Marketers are still wrestling with the value of a social media “like” and whether it’s worth more or less than a “share”. Now we need to wrap our minds around a whole new mode of communication and audience feedback—emoji. They’re everywhere. From Domino’s pizza enabling customers to order on with a pizza icon to Facebook’s recent launch of Reactions, featuring emoji buttons. Emoji can make it easier for social media users to tell others what they really mean, but what do they mean for marketers?

What do emoji mean to your social marketing?

Here are three ways emoji are changing social marketing:

Richer insight from social analytics

Facebook page owners can see Reactions to all posts in Page Insights, adding depth to the “like” and revealing more about how the audience is responding to content. Facebook does its own analysis through Facebook IQ and serves up trends that can help marketers shape campaigns. Reactions will no doubt enhance that analysis. Also, brands may eventually get richer data and insight from social listening, monitoring and analytics tools, as they incorporate that data into their dashboards, possibly showing how reactions correlate to campaign results.

More visual storytelling

Once a hallmark of teens, texts and messaging apps, emoji and emoticons—their type-based cousins, are a legitimate part of social media conversation and should be considered fair game as part of social marketing content. But, proceed with caution. Make sure they’re relevant to your brand and audience, you understand what they mean and how they appear on different device types and you’re sensitive to any related controversy or confusion. For instance, Always #LikeAGirl ad campaign challenges emoji that primarily represent women in stereotypical roles.

Branding potential

Ikea, General Electric and Coca-Cola and others are going beyond using emoji to creating their own branded emoji. But, beware creating a character won’t make it part of the emoji keyboard that comes standard on most smartphones. You will need your own app or a partnership with a social media messaging app. Or you could try to add an unbranded emoji that is highly relevant to your brand, like Taco Bell, which organized a petition to add an unbranded taco emoji to the universal keyboard to take advantage of how people naturally engage.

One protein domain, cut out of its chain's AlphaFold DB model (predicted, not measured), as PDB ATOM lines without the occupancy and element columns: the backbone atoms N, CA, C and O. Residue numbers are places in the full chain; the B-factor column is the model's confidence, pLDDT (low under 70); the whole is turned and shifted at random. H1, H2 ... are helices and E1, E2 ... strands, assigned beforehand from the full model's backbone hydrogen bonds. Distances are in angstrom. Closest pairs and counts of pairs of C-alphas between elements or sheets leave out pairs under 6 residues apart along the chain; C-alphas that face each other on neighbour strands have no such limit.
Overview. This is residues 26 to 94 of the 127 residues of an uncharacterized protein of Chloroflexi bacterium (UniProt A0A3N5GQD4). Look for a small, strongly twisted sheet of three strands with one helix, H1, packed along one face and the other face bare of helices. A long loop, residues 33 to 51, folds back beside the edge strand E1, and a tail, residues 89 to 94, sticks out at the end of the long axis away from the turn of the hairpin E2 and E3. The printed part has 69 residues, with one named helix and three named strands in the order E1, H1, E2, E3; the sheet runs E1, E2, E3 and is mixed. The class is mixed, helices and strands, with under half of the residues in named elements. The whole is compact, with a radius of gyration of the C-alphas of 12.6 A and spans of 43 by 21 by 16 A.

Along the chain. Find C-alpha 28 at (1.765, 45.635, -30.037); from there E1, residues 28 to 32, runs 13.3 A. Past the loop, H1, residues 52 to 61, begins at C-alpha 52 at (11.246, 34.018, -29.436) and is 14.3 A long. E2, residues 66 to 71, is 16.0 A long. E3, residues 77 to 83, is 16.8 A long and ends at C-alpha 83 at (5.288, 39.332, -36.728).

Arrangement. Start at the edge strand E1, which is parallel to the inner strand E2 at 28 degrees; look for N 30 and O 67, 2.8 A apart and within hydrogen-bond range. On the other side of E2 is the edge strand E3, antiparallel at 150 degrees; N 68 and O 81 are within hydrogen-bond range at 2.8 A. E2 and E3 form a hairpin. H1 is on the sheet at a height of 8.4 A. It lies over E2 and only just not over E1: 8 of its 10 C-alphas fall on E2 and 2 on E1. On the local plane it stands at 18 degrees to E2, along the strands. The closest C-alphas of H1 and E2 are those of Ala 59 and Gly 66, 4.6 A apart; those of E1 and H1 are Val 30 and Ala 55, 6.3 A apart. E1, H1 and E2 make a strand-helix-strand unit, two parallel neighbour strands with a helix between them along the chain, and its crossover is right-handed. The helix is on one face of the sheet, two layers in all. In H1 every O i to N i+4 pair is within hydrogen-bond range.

Don’t develop an emoji strategy. Do observe how your customers—not all customer, but specifically your customers—are using emoji in their communication and how others brands within and outside your industry are incorporating emoji into their marketing. Even if they’re not relevant to your audience today, they’re becoming more commonly used and could be adopted by your customers in the future. If your customers are using emoji, don’t just jump on the bandwagon. Figure out how you can naturally and appropriately include emoji in content and conversation and gain insight from those interactions.

1 Comment
  1. March 15, 2016 at 11:12 am
    Solutions PT says:

    ‘Emojis’ are taking over! The other day, my daughter sent a text to me in stead of her best friend and it was smiley face this and angry face that. I didn’t really have a clue what it was saying! I asked her to show me how to do these faces and she has now opened me into a world of small images! I must admit, I have started to use a few.

    I think for a global company such as Coca-Cola it will take off. There are so many people using these Emojis now, it may well become a 2nd language!

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